World Bank forest policy labyrinth

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In 1991 the World Bank adopted a forest policy that resulted from a process of extensive consultation with the international NGO community. One of the main points of this policy was that it bans direct funding for logging in primary forests. These represent only 20% of the forest cover of the Planet and are to be found in the Amazon, Canada’s Pacific Northwest and the taiga in Siberia. As a request of the Bank’s Board, the policy was to be reviewed three years after its entry into force, but this period proved to be too short for a complete review. The review has not been accomplished yet. Nevertheless, some parties within the Bank are promoting a change in the present policy without any evaluation of its results. At a senior meeting of the Bank held in November 14, 1997, changes in this policy were discussed and special attention was paid to the elimination of the ban. Since an official document of the Bank stated that such changes were being supported by some mainstream NGOs, a network of 113 NGOs from 35 countries -among which the WRM and part of its member organizations-addressed the WB by means of an open letter on December 10, 1997, expressing their opposition to the suspected changes, since they “risk opening the floodgates for large investments in unsustainable forest operations, thereby further contributing to the world’s forest crisis”.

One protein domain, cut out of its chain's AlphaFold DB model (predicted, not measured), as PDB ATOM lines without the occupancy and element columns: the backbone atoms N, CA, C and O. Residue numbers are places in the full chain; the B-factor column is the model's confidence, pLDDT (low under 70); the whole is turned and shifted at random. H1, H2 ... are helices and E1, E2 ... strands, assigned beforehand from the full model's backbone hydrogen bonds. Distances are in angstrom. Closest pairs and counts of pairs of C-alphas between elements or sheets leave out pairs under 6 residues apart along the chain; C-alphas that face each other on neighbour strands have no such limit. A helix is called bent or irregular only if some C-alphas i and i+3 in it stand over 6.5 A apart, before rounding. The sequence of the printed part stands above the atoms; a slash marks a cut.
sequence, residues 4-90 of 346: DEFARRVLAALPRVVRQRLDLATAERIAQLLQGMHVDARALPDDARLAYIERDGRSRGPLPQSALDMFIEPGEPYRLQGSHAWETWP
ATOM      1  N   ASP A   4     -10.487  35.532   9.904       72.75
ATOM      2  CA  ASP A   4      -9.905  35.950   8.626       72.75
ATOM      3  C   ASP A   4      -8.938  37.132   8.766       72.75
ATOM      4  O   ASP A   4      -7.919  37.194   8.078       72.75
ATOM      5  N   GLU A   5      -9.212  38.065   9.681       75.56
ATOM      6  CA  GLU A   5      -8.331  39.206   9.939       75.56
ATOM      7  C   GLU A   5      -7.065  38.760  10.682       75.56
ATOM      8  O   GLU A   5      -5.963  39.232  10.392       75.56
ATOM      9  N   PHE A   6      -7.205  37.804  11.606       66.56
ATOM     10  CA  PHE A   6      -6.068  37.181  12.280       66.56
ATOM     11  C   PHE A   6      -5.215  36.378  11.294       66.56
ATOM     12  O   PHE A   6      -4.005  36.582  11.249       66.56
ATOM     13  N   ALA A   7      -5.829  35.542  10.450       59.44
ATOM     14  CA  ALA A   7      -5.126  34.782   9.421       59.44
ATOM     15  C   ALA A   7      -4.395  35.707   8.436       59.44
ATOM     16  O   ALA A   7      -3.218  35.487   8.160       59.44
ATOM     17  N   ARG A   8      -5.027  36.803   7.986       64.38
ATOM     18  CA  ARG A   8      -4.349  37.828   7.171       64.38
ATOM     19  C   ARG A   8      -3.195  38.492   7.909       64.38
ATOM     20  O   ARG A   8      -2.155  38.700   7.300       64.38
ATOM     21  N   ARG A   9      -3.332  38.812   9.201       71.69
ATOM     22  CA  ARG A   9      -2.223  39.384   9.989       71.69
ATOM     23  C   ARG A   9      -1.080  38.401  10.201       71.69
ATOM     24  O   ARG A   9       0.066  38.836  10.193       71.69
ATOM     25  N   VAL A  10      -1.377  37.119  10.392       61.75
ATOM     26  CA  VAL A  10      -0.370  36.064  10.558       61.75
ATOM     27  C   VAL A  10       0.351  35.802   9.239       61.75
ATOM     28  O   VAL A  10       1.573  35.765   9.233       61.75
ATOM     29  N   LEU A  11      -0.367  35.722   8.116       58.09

The 1998 Forest Sector Strategy and Policy Review announced by the Bank -that includes a forest market transformation, an alliance with WWF and an outreach to timber companies- have caused unrest in the NGO community. According to the Bank Information Center (BIC) “the general direction in which the Bank seems to be heading is towards engagement with the private sector and ‘sustainable’ logging”.

Concern has increased after the so called “CEO meeting”, that took place in Washington on January 9. It was chaired by Mr. James D. Wolfensohn -President of the WB- and attended by thirteen Chief Executive Officers of industry (among which some “bad guys” coming from companies very well known by their destructive logging activities, for example Mohammed Hasan, head of the Indonesian Wood Panel Association, a logging company plagued with widespread allegations of environmental and human rights abuses), five NGO representatives (Conservation International, IUCN, World Resources Institute, WWF and World Wide Fund for Nature) and an offical of the Russian Ministry of Economy. NGOs that severely question the notion of “sustainable logging” as well as representatives from Southern countries and indigenous peoples were excluded, even if -or perhaps, because- they come from the regions at greater risk from intensified logging. Since no controversial issues were addressed the mood of the meeting was by all means constructive and candid.

Not-attending NGOs have expressed a number of concerns about the meeting: Is the process to be kept among a closed circle that includes Wolfensohn, his industry buddies and some major NGOs, or will it be open to broad civil society? Is participation in the Issue Papers that have been commissioned guaranteed also to NGOs that have been at odds with the CEO group? How can the CEO group be considered “informal” and at the same time “action-oriented” as the Bank states? Is it of any use, or even ethic, to avoid the issue of the worst industry practitioners? It is adequate that the WB support “voluntary standards” proposed by the industry instead of state or international regulations? Last but not least: is this meeting separate from the current revision of the forest policy review of the Bank, as it adamantly insists?

The still remaining primary forests are at risk of getting lost in the Bank forestry policy labyrinth.